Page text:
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001 Torts Outline

001 Torts Outline

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Published by Brandon Mancuso
Torts Outline
Torts Outline

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Published by: Brandon Mancuso on Feb 09, 2013
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02/09/2013

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Torts Class 1

01.14.2010

IntroductionCourse webpage…. STANLEY -- files- PP reviews, syllabus - PP slides will be posted after class. o Skeleton of outline for class - Announcements-- reading assignments are here Class participation- If not prepared, inform prof prior to class. No penalty assessed. Preparation- Always figure out the procedural posture of each case. - Where and how something occurred - Case briefs- facts, posture, holding, reasoning, dissent. Torts- civil wrongs not covered by contract law. Liability- intentional, negligent, strict liability (covered in torts 2) Common law- writ must be filed for court to hear case. Wrongdoing must fall under certain writ (correct) in order for case to be heard. Old Common Law Trespass vi et armis - trespass with force and arms.-----Direct commission of violence by defendant to plaintiff. - Harm caused directly by defendant (def. threw log directly at plaintinff) Trespass on the case – harm was caused indirectly (def. threw log in street, plaintiff tripped n log)

Brown v. Kendall Massachusetts, 1850. 60 Mass. (6 Cush.) 292. Parties: Plaintiff: Brown Defendant: Kendall

Summary of Case: The two men’s dogs were fighting. Kendall tried to break them up by hitting them with a stick. When he raised the stick, he accidentally hit the plaintiff causing serious injury to his eye. Brown filed suit for an action of trespass for assault and battery. Defendants wishes for specific instructions to jury were denied. 4ft. stick How far was plaintiff away from def? 15 ft (rod). Def. was walking backwards because dogs were moving in that general direction. Trespass for assault and battery. Vi et armis (directly caused injury)- correct cause of action was filed Trial jury found in favor of plaintiff. Necessary act? -- Did he use ordinary care? (Jury instructions at trial) Issues: Was it necessary or proper for Kendall to interfere in the dog fight? Care that must be given depends on this question. Must exercise extraordinary care if act was not necessary. Was the correct degree of care taken by defendant and plaintiff?

should be guilty based directly on fault (must prove intent. Courts trying t get away from the notion that def. This evidence contradicts the plaintiff’s.An actor that acts intending to cause harmful or . did he use extraordinary care? Whose jury instructions are correct? Decision: A new trial was ordered. or that he believes that the consequences are substantially certain to result from it”…. Appellate court Reasoning: A new jury must answer and decide on the issues affecting this trial. not the contrary. have knowledge that plaintiff would incur injury and his contact was harmful? Decision: The case was remanded. 1955 Summary: Ruth Garratt filed suit against Brian Dailey (then 5) for battery. or it will be almost impossible to appeal. Dailey Supreme Court of Washington.Did defendant “intend” to cause such injury? Did def. Elements of battery: .) Contributory negligence? Garratt v. defendant was found guilty. Restatement states “the actor desires to cause the consequences of his act. After remand. on remand. Garratt fell to the ground and sustained a serious hip injury. Jury can come to a conclusion under the correct set of instructions for “necessary and care”.. . Reasoning: In order for Dailey to be found guilty of battery. Dailey claimed that he was trying to move the chair so Garratt could sit in it. negligence. etc. it must be proven that defendant acted “knowingly” and intentionally that plaintiff was about to sit in chair and that she would have hit the ground causing injury as a result. necessity. -The trial court ruled in favor of Dailey claiming that he did not intend nor know of injuries that could be a result of his “prank”. encompasses both knowledge and desire to a degree of substantial certainty.offensive contact or to cause imminent apprehension of such contact and . Defendant must propose different jury instruction. Issue.If defendant had no legal duty to intervene. Dailey allegedly pulled out a chair from underneath Garratt right before she sat down. Plaintiff sued for battery.Harmful or offensive contact actually results.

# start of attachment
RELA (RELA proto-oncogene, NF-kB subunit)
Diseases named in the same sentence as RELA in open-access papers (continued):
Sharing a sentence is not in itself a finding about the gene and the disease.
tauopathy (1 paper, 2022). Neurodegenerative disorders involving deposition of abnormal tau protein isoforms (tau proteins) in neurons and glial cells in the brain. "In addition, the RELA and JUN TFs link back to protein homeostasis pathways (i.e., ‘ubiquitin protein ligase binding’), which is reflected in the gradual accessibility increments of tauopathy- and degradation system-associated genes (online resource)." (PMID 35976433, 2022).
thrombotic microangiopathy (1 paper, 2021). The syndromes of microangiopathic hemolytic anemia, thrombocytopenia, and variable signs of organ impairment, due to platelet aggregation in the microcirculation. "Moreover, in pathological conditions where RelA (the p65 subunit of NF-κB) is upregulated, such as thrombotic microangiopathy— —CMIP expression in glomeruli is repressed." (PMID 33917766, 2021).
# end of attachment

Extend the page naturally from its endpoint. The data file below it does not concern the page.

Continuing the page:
Notes: The judge is the trier of fact in this case.Yes.Can 5 yr old have necessary intent to commit an intentional tort? . - . . sufficient understanding that moving the chair will cause plaintiff to fall and hit the ground.

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